Jervell and Lange-Nielsen syndrome with novel KCNQ1 and additional gene mutations


We encountered a boy with Jervell and Lange-Nielsen syndrome (JLNS) with compound heterozygous KCNQ1 mutations, maternal Trp248Phe and a novel paternal mutation, Leu347Arg. His father showed long QT (LQT) and arrhythmia. His mother was asymptomatic with no ECG abnormalities. The proband and his father had an additional mutation (SNTA1 Thr372Met), which is reportedly related to SIDS. These results suggest that multiple gene mutations influence the phenotype of KCNQ1 mutation-related arrhythmia.

Jervell and Lange-Nielsen syndrome (JLNS) (OMIM # 220400) is a life-threatening autosomal recessive disorder characterized by a prolonged QT interval on electrocardiography (ECG) and congenital deafness1,2. Fatal arrhythmia is triggered by emotional or physical stress. JLNS is caused by homozygous or compound heterozygous mutations in either the KCNQ1 or KCNE1 gene. Without clinical intervention, the prognosis of JLNS is poor. JLNS is the most serious of the major variants of long-QT syndrome (LQTS). Nearly 90% of patients are symptomatic, and sudden death occurs in >25% of patients despite beta-blocker therapy. In addition, JLNS patients begin to suffer from cardiac events very early in life. In the first year of life, 15% had already experienced a cardiac event, 50% had experienced a cardiac event by 3 years of age, and 90% had symptoms by 18 years of age3,4,5.

We experienced a case involving a 4-year-old boy with congenital hearing impairment and loss of consciousness. He was born at 36 weeks and 3 days of gestational age by cesarean section delivery due to fetal distress. There were no major complications after birth. A newborn hearing screening test suggested a bilateral hearing disorder, which was confirmed by an otolaryngologist. His developmental milestones were delayed (head control, 8 months; turning over, 10 months; sitting, 12 months), and he was unable to stand at 1 year of age. In addition, he was diagnosed with iron deficiency anemia, and iron administration was started. No cardiac anomalies or arrhythmias were found at this time.

At 1 year and 11 months of age, a genetic test for congenital hearing loss and congenital cytomegalovirus infection was performed, and no abnormalities were suggested. At 2 years of age, cochlear implant surgery was performed. At 4 years and 1 month of age and 4 years and 8 months of age, he had two episodes of sudden poor complexion and loss of consciousness while running for a short time.

At 4 years and 11 months of age, he was running and suddenly fainted and fell onto his back and subsequently experienced convulsions for one minute; then, his consciousness gradually recovered. He was transported to our hospital. When he arrived at the emergency room, his consciousness was clear.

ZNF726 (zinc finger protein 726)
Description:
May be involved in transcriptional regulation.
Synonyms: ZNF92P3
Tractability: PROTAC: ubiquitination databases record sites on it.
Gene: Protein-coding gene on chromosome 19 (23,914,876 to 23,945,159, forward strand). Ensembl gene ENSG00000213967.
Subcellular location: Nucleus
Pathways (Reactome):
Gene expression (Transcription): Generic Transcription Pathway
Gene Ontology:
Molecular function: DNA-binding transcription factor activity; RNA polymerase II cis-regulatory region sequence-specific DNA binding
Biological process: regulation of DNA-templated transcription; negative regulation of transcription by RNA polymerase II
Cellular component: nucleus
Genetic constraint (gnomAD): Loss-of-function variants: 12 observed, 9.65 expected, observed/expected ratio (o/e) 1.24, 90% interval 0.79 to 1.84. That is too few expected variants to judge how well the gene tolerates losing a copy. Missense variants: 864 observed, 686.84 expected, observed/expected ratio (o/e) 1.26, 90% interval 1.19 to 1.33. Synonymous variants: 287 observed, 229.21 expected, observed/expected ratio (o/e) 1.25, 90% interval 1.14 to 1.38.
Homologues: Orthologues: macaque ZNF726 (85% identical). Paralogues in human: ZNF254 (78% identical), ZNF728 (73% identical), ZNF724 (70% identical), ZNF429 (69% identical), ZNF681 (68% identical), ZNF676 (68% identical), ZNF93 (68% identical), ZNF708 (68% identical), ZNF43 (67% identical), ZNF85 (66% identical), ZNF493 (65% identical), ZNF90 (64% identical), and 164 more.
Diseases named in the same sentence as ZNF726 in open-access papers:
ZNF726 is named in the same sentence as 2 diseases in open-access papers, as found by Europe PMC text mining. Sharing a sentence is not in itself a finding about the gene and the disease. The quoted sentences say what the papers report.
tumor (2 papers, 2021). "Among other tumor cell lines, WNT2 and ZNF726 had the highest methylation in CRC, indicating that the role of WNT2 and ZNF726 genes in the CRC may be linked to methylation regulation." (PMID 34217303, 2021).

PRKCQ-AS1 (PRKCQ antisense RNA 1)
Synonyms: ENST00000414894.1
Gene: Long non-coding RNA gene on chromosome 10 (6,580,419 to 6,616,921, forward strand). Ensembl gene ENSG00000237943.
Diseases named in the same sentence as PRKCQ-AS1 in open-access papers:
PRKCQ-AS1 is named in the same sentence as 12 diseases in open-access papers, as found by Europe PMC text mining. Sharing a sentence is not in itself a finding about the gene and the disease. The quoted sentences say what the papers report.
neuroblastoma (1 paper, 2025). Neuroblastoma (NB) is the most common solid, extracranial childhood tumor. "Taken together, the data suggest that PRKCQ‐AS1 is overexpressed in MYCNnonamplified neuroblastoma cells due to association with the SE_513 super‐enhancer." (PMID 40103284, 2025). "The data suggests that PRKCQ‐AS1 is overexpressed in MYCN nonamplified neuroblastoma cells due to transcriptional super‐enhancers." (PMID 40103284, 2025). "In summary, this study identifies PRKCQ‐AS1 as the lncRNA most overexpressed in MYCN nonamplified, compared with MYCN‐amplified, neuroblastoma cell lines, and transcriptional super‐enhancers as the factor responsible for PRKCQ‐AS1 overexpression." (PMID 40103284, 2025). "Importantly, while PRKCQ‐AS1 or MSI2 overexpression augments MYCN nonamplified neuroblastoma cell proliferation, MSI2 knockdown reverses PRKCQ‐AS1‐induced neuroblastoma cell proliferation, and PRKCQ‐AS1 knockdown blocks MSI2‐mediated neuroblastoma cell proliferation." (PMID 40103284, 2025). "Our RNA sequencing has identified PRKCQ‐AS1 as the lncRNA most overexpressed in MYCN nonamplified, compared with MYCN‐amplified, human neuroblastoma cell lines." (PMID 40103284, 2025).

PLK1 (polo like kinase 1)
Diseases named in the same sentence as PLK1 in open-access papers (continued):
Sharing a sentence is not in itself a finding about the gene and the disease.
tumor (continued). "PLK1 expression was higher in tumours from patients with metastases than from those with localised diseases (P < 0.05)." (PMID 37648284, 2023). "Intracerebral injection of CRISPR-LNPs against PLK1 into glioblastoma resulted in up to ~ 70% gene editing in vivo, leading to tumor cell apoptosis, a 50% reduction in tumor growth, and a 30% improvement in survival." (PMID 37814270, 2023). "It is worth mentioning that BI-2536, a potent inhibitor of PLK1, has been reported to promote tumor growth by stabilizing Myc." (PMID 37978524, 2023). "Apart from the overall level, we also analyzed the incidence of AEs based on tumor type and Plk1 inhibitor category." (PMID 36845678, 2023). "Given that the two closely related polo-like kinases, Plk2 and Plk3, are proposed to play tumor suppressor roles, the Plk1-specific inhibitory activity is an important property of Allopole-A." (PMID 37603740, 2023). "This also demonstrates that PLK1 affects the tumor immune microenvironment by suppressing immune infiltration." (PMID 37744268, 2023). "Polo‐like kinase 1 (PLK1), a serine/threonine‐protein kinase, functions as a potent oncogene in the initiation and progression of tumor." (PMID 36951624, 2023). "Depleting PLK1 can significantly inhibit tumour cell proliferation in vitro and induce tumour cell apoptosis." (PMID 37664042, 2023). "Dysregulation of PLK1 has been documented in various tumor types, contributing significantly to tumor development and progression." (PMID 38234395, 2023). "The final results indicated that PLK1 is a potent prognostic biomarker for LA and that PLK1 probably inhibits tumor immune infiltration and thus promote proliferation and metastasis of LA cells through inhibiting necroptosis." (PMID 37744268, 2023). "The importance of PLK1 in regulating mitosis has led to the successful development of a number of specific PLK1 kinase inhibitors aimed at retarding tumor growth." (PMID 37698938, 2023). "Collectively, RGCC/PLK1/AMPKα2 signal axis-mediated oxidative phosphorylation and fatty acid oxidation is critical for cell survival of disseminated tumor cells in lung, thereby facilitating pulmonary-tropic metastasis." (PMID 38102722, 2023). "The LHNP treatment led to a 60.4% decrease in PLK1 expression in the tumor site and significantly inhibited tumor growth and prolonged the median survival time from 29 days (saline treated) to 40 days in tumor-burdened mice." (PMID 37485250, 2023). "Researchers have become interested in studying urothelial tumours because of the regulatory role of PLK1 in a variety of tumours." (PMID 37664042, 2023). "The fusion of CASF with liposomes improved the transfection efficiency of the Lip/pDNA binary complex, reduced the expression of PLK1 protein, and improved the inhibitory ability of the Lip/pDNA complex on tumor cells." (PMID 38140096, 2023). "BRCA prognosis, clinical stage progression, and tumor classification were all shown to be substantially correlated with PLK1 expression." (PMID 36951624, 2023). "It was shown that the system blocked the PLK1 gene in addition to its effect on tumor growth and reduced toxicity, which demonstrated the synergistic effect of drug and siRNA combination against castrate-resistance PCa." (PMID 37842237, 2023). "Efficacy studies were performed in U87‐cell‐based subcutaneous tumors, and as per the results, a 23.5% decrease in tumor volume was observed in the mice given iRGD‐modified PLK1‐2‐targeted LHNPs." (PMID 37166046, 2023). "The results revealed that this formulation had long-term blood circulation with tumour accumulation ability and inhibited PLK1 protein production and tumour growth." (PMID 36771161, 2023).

No abnormalities were observed on electroencephalography, head magnetic resonance imaging or magnetic resonance angiography. There was a tendency toward bradycardia for his age, with a heart rate of ~60 beats/min. The prolonged QT interval was diagnosed according to Bazett’s corrected QT interval (QTcB), which was 470–500 ms. A notched T wave was also recognized in three leads on ECG. Echocardiography revealed normal cardiac function with no cardiac malformations. No electrolyte abnormalities were detected.

The patient fulfilled nine points of the long QT (LQT) diagnostic criteria (Schwartz’s score). Furthermore, his symptoms, prolonged QT combined with deafness, QTc 470–500 ms, bradycardia (<60 beats/min), notched T wave in three leads, and T wave alternans, are high-risk factors for cardiac arrest. For the prevention of lethal arrhythmia with prolonged QT, beta-blocker treatment was initiated. Based on the genetic tests described below, he was diagnosed with prolonged QT syndrome due to the KCNQ1 (LQT1) mutation.

His exercise strength and school lifestyle were restricted according to “the management criteria for children with heart disease” by the Japanese Society of Pediatric Cardiology and Cardiac Surgery. Swimming and related activities were prohibited. In the 3 years after the diagnosis, he had no episodes of syncope.

Because familial LQT syndrome was strongly suspected, we held a multidisciplinary genetic counseling session for the family. Re-examination of the family history revealed that many paternal relatives had prolonged QT intervals. Thus, genetic testing was recommended to his parents (Fig. 1).

Fig. 1

Roman numerals refer to the different generations, and numbers 1–8 identify individuals within each generation. The proband is indicated by the arrow (IV-1). The phenotypes are indicated by half-filled circles or squares; long QT is shown on the left, and deafness is shown on the right. QTc time, electrocardiograms, and the genotypes of the proband and his parents (III-2, III-6) are indicated.

Although many relatives had been diagnosed with QT prolongation, the paternal relatives had no history of syncope or sudden death, and no family history was noted among the maternal relatives.

Genetic testing was carried out for the proband and his parents after obtaining informed consent from the patient’s parents. DNA was extracted using the QIAamp DNA Blood Mini Kit (Qiagen Inc., Hilden, Germany). DNA libraries were constructed using the Ion AmpliSeqTM Library Kit 2.0 (Thermo Fisher Scientific Inc., MA, USA). Libraries were prepared according to the manufacturer’s protocol. Ion AmpliSeqTM Inherited Disease Panel (Thermo Fisher Scientific Inc.) was used as the primer set. Emulsion PCR (emPCR) was performed using the Ion OneTouch 2 instrument (Thermo Fisher Scientific Inc.) with the Ion PGM Template OT2 200 Kit (Thermo Fisher Scientific Inc.) in accordance with the manufacturer’s protocol. Sequencing was performed using the Ion PGMTM Sequencer with the Ion PGM Sequencing 200 Kit v2 (Thermo Fisher Scientific Inc.) and the Ion 316 Chip Kit v2 (Thermo Fisher Scientific Inc.). Sequencing data were analyzed using Torrent Suite Software v 5.0.4 (Thermo Fisher Scientific Inc., MA, USA).